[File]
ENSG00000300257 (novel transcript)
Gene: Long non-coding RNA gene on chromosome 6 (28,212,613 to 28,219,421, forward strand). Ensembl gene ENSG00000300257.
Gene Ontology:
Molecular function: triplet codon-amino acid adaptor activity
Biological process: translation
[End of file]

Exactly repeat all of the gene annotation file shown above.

ENSG00000300257 (novel transcript)
Gene: Long non-coding RNA gene on chromosome 6 (28,212,613 to 28,219,421, forward strand). Ensembl gene ENSG00000300257.
Gene Ontology:
Molecular function: triplet codon-amino acid adaptor activity
Biological process: translation